G.O.O.D. Music’s Cruel Summer just kind of came and went, didn’t it? It sold pretty well, and I still hear songs from it crawling out of car radios, but overall, it was an underwhelming release. And so, we of the up-to-the-second rap Internet all just pretended like it never really happened. It was better to do that than get bummed out about it not living up to the hype, right? A few times this year, I’ve compared Kanye’s over-ambitious production to Dark Knight director Christopher Nolan’s serious-as-cancer approach to superhero storytelling. Nolan took a grown-ass man in a bat suit, forget about camp or even just plain fun, and built up the Batman mythos into an impenetrably po-faced film. Kanye’s approach to trap music has been similar. On say, 2 Chainz’s “The Birthday Song” and the remix of Chief Keef’s “I Don’t Like,” the simple, for-the-club energy of these pop-trap tracks was needlessly complicated by baroque production flourishes. Cruel Summer is 2012 rap radio Nolan-ized. So, perhaps Cruel Summer is the rap equivalent of Dark Knight Rises — a ponderous mess that we all should’ve seen coming.
What happened? All the elements of a Kanye West classic are there: A loose narrative arc; a plan to ingest radio trends and spit them back as something a bit more sophisticated; there was even something to lash out against (in this case, other fake rap crews like Maybach Music Group). But maybe attempting to turn these middling compilations into something conceptually sound and ambitious just doesn’t work? They’re just supposed to be totally whatever record-label write-offs, or extended back-patting sessions. It could be as simple an explanation as the fact that Kanye West works best as his own solar system and here, he has to be the sun around which all the other smaller rapper planets revolve. One month after its release, all of its imagined potential still stuck in my craw, I decided to trace the origins and influences of Cruel Summer (at least as I hear them). Below are ten albums that might help explain G.O.O.D.’s group-album debacle.
Tappa Zukie Peace In The Ghetto (1978)
Kanye has been dipping his toes into the wubby waters of dubstep, lately. But Cruel Summer is much more interested in tracing dubstep’s roots to reggae and dub, via samples: Super Beagle’s “Dust A Sound Boy” and Reggie Stepper’s “Cu-Oonuh” on “Mercy,” Dbanj’s reggae-tinged hook on “Morning,” and Barrington Levy’s “Under Mi Sensi,” stuck somewhere inside the album-closing remix of “I Don’t Like.” Those samples also remind hip-hop heads that the origins of the Deejay/MC go back to Jamaican toasting. Tappa Zukie’s Peace In The Ghetto was released on Virgin Records at a time when the toastmaster/producer was conversing with punks in London and New York, and highlights a moment when reggae was on the precipice of mainstream white cool, and for better or worse, making way for American dubstep mania 30 years later.
Marley Marl In Control, Volume 1 (1988)
In his SPIN review of Cruel Summer, Christopher R. Weingarten asked, “Has there really been [a cohesive group/label album] since Marley Marl’s In Control, Volume 1 came out 24 years ago?” The answer is “Well, not really.” G.O.O.D. Music is not Cold Chillin’. The personality-less jokers who make up the majority of G.O.O.D. sure as hell ain’t the Juice Crew. And “Clique,” as manic and energetic as it may be, sure as hell isn’t “The Symphony.” Nevertheless, here is the model for a producer-helmed group album for a rap record label, buttressed by a team of allied MCs. Every album packed to the gills with weed carriers and superstars alike owes it all to Marley Marl’s masterful In Control, Volume 1.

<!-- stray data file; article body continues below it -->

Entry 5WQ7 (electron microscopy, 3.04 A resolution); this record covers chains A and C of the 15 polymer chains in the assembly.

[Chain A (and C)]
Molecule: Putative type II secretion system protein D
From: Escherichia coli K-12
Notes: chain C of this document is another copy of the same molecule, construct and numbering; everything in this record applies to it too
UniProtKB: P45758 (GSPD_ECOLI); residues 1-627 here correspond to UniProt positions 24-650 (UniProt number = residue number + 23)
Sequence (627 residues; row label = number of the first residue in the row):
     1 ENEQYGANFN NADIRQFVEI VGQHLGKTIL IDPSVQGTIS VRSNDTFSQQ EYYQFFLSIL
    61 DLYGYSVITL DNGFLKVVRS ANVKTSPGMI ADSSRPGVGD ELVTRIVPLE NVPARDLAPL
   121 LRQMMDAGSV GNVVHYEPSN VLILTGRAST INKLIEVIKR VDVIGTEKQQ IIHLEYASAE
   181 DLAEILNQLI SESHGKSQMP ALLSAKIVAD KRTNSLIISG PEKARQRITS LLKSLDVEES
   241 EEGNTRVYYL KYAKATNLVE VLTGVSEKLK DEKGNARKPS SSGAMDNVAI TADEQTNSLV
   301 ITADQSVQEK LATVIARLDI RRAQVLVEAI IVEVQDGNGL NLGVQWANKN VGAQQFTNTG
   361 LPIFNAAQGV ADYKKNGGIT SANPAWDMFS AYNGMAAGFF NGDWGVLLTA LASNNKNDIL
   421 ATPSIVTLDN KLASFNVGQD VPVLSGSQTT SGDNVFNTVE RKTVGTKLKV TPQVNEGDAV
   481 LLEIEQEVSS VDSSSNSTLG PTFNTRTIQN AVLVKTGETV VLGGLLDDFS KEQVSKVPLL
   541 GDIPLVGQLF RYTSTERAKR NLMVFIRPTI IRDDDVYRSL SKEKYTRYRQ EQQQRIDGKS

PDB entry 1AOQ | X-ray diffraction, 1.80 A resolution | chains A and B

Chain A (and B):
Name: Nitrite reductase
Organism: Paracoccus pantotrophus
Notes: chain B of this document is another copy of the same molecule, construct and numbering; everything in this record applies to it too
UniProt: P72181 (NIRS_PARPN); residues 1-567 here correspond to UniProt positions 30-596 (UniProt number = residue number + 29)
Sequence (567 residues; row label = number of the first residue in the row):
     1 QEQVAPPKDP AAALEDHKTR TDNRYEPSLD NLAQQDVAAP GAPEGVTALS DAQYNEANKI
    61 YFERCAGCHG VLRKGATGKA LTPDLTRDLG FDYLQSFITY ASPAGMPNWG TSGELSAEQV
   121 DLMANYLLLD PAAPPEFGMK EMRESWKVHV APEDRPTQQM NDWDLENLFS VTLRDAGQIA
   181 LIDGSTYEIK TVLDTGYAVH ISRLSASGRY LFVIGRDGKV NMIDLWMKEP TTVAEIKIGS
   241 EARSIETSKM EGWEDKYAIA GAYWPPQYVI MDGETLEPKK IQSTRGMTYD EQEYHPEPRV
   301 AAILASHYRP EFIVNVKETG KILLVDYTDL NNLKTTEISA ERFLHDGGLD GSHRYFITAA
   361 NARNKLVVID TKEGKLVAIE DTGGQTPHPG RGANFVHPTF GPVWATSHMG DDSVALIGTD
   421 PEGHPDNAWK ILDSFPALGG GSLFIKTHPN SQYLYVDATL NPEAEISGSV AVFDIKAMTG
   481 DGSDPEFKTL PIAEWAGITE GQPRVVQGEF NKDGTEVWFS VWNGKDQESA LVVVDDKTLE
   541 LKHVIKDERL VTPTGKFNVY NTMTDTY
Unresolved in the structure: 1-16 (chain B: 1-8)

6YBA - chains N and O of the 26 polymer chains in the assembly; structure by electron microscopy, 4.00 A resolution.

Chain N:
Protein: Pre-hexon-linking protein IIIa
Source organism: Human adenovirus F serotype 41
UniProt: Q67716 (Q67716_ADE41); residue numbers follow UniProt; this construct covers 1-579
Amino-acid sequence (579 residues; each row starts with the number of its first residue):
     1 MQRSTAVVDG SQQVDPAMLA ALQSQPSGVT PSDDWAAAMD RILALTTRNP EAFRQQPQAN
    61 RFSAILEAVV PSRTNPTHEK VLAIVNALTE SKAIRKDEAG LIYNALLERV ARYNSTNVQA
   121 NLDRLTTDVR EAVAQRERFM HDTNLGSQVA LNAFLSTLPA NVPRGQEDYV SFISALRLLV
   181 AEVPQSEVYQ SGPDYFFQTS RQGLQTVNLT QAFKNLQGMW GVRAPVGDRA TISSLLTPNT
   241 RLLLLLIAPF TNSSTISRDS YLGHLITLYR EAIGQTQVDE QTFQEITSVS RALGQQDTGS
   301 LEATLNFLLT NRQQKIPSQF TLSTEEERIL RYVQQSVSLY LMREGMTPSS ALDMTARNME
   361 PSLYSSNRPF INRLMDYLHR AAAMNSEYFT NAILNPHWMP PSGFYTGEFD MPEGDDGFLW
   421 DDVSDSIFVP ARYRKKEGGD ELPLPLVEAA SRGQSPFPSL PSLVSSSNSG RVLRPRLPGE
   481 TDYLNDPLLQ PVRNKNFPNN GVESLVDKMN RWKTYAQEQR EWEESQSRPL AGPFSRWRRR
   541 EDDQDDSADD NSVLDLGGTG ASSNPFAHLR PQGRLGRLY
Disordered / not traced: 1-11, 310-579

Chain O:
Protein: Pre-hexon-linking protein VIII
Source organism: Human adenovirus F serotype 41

Puff Daddy & the Family No Way Out (1997)
A group album as petulant and “dark” as Cruel Summer. While Kanye and friends are caught up in a ridiculous competition with fellow contrived rap crews like MMG, Puffy was mourning the death of the Notorious B.I.G. “Mercy” is the “Victory” of 2012: A haunting, inexplicable radio hit. And of course, Cruel Summer and No Way Out both feature stand-out appearances from mumbling mega-playa Ma$e. His appearances on No Way Out are a snapshot of the young Harlem rapper on top of the world. His appearance on Cruel Summer‘s “Higher” casts him as a ghost from hip-hop’s ballin’ past, now humbled. And as always, Kanye’s production — obnoxiously expensive-sounding, often beautiful — owes a great deal to Puffy and his production crew the Hitmen.
Jermaine Dupri Life In 1472: The Original Soundtrack (1998)
A crew album with a few ringers wrapped around a film that never actually arrived. Sound familiar? For real, what happened to the movie version of Life In 1472? What was Dupri’s movie even about? I like to imagine a Bertolucci-style hip-hop historical epic in which the So So Def-ers beat Christopher Columbus to America by 20 years. For now, it’s just a movie in my mind’s eye — like Kanye’s one-off, 12-screens-or-whatever, Cannes-premiered short. Plus, Dupri and West both have an affection for inviting legends past their prime over for some fun. Cruel Summer resurrects Raekwon and Ghostface, while 1472 included appearances by Slick Rick (“Fresh”) and Keith Sweat (“Going Home With Me”). Not to mention, J.D.’s album contains an early Kanye West production: “Turn It Out,” featuring Nas.